If you have found this guide helpful, consider purchasing my eBook- The The Complete Guide to Moving to Tijuana. It includes 50 pages of information covering everything you need to know about making the move to Tijuana. 

Have you already made the move? Let me know about your experience in the comments!

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Thursday 18th of May 2023

05/2023 What are rent prices?

apt/singles -Tijuana.

Darren McLeod

Friday 13th of January 2023

Thanks for the complete overview. I've yet to vusit it, but you've made much more compelling.



Saturday 15th of October 2022

It seems that prices have gone up significantly, even like $700-1000+ a month in Zona Centro or Buena Vista. I looked up listings in Spanish and it seems that is the cheapest one can find. Are there any tips on where to look for apartments in the post-covid era? Thanks


Monday 17th of October 2022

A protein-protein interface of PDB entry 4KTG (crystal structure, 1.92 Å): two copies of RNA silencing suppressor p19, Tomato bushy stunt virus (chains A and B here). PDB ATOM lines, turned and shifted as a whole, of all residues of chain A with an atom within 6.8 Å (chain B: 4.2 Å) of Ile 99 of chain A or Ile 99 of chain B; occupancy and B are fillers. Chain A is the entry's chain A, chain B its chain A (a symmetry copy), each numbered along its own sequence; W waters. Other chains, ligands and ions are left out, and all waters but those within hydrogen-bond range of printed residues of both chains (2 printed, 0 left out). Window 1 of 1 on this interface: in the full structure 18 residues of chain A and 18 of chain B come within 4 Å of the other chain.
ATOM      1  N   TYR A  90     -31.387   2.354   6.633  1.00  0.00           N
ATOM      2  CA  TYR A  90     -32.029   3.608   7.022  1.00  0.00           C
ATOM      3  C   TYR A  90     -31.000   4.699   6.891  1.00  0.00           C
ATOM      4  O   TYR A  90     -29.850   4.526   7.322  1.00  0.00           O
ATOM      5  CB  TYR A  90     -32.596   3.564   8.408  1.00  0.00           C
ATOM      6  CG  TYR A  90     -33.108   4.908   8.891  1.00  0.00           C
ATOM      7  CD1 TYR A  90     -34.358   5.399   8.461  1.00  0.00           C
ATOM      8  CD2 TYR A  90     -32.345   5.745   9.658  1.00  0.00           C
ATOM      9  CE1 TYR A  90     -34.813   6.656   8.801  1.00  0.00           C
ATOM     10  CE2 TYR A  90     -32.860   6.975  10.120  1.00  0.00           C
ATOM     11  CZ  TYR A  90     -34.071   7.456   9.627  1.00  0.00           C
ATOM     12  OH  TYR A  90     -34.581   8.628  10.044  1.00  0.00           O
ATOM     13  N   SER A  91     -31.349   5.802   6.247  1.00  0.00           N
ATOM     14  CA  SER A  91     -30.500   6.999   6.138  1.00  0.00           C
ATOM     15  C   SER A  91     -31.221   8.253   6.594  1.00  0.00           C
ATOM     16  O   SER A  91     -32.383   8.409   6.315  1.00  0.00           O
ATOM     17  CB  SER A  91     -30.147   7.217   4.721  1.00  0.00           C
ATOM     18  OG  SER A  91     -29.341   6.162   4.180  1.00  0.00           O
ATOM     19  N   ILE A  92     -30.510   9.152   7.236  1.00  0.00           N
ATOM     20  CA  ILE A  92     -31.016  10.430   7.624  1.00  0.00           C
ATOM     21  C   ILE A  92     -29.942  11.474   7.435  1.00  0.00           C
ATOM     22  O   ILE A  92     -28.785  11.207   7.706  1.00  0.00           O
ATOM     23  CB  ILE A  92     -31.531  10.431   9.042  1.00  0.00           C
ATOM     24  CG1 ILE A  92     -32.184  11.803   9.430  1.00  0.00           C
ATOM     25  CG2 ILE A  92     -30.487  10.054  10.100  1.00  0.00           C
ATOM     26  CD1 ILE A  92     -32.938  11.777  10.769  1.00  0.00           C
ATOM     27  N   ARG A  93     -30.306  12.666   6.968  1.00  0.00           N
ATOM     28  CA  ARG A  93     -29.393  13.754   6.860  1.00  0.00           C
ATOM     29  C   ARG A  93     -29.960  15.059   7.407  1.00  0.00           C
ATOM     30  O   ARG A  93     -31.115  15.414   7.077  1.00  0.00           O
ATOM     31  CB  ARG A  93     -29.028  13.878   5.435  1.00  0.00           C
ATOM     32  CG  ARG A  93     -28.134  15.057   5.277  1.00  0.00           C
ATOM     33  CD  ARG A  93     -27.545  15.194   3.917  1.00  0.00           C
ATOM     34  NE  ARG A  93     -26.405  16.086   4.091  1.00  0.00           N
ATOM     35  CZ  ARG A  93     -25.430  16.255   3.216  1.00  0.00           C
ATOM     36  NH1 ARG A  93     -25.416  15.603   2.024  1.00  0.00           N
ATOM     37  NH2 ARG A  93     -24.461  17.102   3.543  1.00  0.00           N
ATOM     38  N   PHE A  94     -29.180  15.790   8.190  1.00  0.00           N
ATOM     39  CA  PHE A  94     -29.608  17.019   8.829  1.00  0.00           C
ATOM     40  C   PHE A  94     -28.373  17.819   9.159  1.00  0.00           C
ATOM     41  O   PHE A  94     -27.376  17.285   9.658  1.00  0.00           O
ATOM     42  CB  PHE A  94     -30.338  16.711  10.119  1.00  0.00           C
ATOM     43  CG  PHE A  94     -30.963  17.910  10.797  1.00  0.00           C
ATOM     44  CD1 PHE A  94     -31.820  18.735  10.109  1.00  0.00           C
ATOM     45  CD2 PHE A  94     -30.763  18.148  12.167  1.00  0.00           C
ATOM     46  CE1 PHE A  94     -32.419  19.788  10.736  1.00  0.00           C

Yeah, prices have increased a lot over the past couple of years. There are a couple of Facebook groups where people advertise apartments. You can find some better prices there but there are lots of scams and low-quality apartments to sort through. If you search 'departamentos Tijuana' you'll find the groups.

Peter Cole

Thursday 22nd of September 2022

Hello, I'm planning to move to Tijuana and I would like to go down for a day or two and hire a translator to help me look for apartment and neighborhoods - maybe a driver, although I have a car. If you know someone or could refer me to someone that could help please let me know.

I'd like to come down next Monday September 26.


Sunday 31st of July 2022

Great guide! Thank you so much for sharing.

A note about crossing legally: An alternative to the SENTRI pass that people should consider is the Global Entry card, which is about $20 cheaper and can be used with air, ground, and sea travel. As long as you register your vehicle during the process of obtaining your Global Entry card, it allows you to drive across to Tijuana the same way the SENTRI card does. One thing to note is that everyone in the vehicle (including children of any age) must have a trusted traveler card (SENTRI, Global Entry, or other) in order for this to work.


Tuesday 2nd of August 2022

Good tip!